By Unanimous Vote, FTC Closes its Investigation Into Proposed Merger of RJR and Brown & Williamson

Transaction Unlikely to Create or Enhance Market Power or Facilitate its Exercise

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By unanimous vote, the Federal Trade Commission today closed its investigation into the proposed merger of RJ Reynolds Tobacco Holdings, Inc. (RJR) and British American Tobacco p.l.c.’s U.S. subsidiary Brown & Williamson (B&W), and has notified the parties that they may consummate the transaction. In closing the investigation – and in an effort to continue the FTC’s commitment to transparency in its decision-making process – Chairman Timothy J. Muris, along with Commissioners Orson Swindle and Thomas B. Leary, issued a joint statement explaining the decision, with a separate concurring statement issued by Commissioner Mozelle W. Thompson. The vote to close the investigation was 4-0-1, with Commissioner Pamela Jones Harbour recused from the matter.

In their joint statement, the Chairman and two commissioners said that while the RJR/B&W merger would combine two of the larger marketers of cigarettes in the United States, “Based on an intensive investigation . . . we do not believe that the transaction is likely substantially to lessen competition in the U.S. market for cigarettes.” They based this conclusion on the fact that B&W plays an increasingly minor role in the U.S. cigarette market and that there is no market in which – and no brands for which – B&W and RJR are each others’ closest competitors. In addition, according to the statement, there is no other basis for a case using a theory of unilateral effects, and the transaction is unlikely to facilitate or enhance coordinated interaction among the major manufacturers in the U.S. cigarette market. “Accordingly,” they wrote, “we have concluded that this transaction is unlikely to harm consumers.”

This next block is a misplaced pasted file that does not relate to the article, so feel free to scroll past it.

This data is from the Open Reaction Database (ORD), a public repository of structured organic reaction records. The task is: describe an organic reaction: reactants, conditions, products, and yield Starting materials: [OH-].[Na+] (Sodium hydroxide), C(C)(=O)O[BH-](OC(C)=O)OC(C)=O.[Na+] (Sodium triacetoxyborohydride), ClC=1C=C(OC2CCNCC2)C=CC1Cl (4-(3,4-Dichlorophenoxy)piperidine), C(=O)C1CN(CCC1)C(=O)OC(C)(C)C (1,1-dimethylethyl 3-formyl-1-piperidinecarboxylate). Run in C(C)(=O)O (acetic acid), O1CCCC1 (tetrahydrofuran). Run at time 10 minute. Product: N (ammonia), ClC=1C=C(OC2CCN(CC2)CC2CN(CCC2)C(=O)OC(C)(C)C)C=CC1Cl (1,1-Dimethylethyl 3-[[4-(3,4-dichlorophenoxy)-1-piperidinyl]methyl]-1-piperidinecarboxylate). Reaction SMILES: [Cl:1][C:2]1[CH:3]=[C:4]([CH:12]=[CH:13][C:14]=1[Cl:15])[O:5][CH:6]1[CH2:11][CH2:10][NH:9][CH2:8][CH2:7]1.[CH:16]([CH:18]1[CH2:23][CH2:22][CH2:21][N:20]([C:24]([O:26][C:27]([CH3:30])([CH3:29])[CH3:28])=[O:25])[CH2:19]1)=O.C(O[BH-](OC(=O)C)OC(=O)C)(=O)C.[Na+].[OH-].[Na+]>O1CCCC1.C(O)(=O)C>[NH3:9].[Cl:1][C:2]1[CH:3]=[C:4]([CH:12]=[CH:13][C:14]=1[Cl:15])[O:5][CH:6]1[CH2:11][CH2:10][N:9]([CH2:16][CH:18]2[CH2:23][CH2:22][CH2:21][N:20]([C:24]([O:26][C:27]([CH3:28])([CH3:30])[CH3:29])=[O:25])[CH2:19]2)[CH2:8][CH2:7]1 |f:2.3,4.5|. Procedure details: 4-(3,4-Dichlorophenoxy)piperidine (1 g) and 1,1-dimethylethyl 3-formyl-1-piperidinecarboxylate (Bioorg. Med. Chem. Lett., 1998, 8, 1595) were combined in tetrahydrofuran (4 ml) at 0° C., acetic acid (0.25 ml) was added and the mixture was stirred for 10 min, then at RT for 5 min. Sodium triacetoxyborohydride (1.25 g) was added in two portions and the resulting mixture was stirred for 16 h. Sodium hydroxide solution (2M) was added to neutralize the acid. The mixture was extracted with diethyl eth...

“Because in our view this merger is unlikely to lead to substantial lessening of competition in any relevant market, we have closed this investigation,” the Chairman and Commissioners wrote in concluding their statement.

In his concurring statement, Commissioner Mozelle W. Thompson wrote separately to express concerns about the potential susceptibility of the relevant market to coordinated interaction.

Copies of the Commission’s statement and the concurring statement of Commissioner Thompson are available on the FTC’s Web site at and also from the FTC’s Consumer Response Center, Room 130, 600 Pennsylvania Avenue, N.W., Washington, DC 20580. The FTC’s Bureau of Competition seeks to prevent business practices that restrain competition. The Bureau carries out its mission by investigating alleged law violations and, when appropriate, recommending that the Commission take formal enforcement action. To notify the Bureau concerning particular business practices, call or write the Office of Policy and Evaluation, Room 394, Bureau of Competition, Federal Trade Commission, 600 Pennsylvania Ave, N.W., Washington, DC 20580, Electronic; Telephone (202) 326-3300. For more information on the laws that the Bureau enforces, the Commission has published Promoting Competition, Protecting Consumers: A Plain English Guide to Antitrust Laws, which can be accessed at

(FTC File No.: 041-0017)

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Mitchell J. Katz
Office of Public Affairs